Posted in cats, dogs, pet health

You are what you eat?

One argument for preparing your pet’s food yourself is that you can provide a variety of food that’s fresh, with high quality ingredients. If you have the time, and access to the materials needed, this would surely seem to be the best route for the health of your pet.

I, for one, don’t feel that I can provide the same standard of quality that most pet food manufacturers have developed. But after the Melamine Pet Food Recall of 2007, in which the U.S. Food and Drug Administration (FDA) learned that certain pet foods were making animals ill and killing cats and dogs, there has been an increase in interest in preparing food for pets at home.

Can the consumer test home-prepared food adequately to know that all the nutritional needs of his or her pet are being met? At www.peteducation.com, a website maintained by pet suppliers Drs. Foster & Smith, it’s noted that there are essential amino acids that animals need for health, and especially in cats, the amino acid taurine. “Dogs can synthesize taurine, and therefore, it is not supplemented in their food. This is why there is the old adage that dogs can eat cat food but cats cannot eat dog food. A deficiency in any of the amino acids can cause health-related problems.”

Ask for information about pet food from your veterinarian, who should be aware of any special dietary needs your pet might have. No abrupt changes in your pet’s diet should be pursued without discussing the nutritional needs of your pet with your vet first.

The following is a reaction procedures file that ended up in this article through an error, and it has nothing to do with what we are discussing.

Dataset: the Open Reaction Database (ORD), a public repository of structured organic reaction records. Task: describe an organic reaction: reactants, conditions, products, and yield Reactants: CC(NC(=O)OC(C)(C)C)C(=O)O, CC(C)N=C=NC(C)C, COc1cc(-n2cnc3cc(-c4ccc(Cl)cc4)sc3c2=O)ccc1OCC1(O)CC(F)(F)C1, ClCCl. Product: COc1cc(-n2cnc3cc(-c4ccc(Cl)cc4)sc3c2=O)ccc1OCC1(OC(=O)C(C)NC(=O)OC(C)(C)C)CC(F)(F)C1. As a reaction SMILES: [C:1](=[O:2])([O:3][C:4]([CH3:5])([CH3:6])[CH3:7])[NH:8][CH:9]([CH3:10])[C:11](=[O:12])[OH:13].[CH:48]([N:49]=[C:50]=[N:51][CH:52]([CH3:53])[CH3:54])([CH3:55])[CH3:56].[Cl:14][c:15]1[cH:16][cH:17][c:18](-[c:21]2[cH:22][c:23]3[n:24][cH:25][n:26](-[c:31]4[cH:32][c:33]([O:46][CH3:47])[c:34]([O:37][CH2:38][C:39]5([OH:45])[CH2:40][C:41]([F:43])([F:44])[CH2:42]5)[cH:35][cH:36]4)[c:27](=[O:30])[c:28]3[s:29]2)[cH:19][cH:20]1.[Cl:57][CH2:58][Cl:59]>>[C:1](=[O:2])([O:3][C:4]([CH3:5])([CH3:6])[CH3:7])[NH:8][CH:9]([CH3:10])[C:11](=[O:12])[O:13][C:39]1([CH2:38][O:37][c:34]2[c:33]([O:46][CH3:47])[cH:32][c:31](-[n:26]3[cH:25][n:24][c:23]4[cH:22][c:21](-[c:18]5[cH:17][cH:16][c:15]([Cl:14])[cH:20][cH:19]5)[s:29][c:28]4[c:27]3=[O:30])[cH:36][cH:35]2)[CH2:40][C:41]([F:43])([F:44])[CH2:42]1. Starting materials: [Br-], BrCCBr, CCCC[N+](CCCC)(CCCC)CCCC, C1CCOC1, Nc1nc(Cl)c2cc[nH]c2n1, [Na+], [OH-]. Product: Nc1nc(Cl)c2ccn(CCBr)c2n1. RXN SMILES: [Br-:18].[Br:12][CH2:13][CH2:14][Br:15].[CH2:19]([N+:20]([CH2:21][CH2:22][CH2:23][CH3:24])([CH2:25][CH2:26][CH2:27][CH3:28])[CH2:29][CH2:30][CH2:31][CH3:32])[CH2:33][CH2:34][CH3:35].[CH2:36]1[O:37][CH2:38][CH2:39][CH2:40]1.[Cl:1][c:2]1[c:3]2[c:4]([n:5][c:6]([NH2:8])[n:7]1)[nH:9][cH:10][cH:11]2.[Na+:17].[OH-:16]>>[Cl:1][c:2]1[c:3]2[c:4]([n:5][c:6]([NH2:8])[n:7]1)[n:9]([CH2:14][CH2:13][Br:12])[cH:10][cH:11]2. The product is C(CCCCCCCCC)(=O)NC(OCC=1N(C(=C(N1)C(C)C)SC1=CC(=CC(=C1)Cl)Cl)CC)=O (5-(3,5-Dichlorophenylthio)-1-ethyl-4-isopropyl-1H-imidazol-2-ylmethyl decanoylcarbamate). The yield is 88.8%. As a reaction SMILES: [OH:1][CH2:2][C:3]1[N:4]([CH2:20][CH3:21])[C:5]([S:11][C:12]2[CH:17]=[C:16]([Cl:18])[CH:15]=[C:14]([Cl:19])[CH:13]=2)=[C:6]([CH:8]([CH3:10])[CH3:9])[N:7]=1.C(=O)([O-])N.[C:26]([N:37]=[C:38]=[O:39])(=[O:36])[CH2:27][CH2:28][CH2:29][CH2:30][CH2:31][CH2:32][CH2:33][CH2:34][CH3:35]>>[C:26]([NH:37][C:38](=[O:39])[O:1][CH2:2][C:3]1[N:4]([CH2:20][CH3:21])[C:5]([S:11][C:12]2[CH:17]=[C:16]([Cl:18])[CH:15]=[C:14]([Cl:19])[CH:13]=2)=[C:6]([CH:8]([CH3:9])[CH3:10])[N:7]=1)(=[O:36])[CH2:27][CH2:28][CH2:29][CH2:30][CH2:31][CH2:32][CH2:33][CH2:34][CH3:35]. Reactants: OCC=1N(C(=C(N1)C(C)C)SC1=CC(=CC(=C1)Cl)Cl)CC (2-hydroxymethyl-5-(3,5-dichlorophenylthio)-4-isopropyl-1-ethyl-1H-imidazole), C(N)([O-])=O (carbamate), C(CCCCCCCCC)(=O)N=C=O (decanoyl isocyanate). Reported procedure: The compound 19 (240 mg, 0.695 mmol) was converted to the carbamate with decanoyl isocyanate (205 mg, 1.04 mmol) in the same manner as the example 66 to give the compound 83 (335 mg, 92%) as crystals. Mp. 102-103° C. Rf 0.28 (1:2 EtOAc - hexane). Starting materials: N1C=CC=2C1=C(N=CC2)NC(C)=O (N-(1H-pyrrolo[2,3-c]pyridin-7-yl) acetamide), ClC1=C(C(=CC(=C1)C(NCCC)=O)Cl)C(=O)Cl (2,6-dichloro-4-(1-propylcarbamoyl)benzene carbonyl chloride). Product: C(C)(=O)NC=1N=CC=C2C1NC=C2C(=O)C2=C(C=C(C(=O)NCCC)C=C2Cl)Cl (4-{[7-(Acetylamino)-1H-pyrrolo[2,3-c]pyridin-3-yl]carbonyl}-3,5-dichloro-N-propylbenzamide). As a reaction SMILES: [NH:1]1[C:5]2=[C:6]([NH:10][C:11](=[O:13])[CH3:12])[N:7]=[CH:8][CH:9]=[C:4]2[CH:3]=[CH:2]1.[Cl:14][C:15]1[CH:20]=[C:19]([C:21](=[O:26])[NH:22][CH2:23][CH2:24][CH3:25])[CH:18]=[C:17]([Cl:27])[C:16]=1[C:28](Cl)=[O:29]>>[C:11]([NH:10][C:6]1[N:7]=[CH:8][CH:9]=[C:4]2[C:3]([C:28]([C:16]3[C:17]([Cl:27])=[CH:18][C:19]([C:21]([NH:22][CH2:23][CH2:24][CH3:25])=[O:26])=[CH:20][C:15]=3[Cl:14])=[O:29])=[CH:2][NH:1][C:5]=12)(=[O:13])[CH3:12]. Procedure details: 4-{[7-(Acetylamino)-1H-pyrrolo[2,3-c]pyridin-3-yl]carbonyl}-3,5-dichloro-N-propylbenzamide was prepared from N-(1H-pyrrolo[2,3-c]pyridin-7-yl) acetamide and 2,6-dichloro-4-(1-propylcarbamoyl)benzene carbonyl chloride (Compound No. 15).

New Pet Food Recall
WellPet LLC (www.wellnesspetfood.com) has voluntarily recalled certain lots of Wellness® canned cat food due to possible insufficient amounts of thiamine (vitamin B1) in the product. The lots involved in this voluntary recall are Wellness Canned Cat Food (all flavors and sizes) with best-by dates from 14APR 13 through 30SEP13, as well as Wellness Canned Cat Food Chicken & Herring (all sizes) with 10NOV13 or 17NOV13 best buy dates. Consumers who still have cans of cat food from these lots should stop feeding them to their cats and call WellPet LLC at (877) 227-9587 M-F, 9 a.m. to 7 p.m. ET, or visit the website www.wellnesspetfood.com

WellPet discovered the lower thiamine levels during independent testing with the U.S. Food and Drug Administration (USFDA) in response to a single, isolated consumer complaint received by the USFDA. The company says no other reports were received but they are issuing the recall as a precaution.

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Owned by three cats over age 13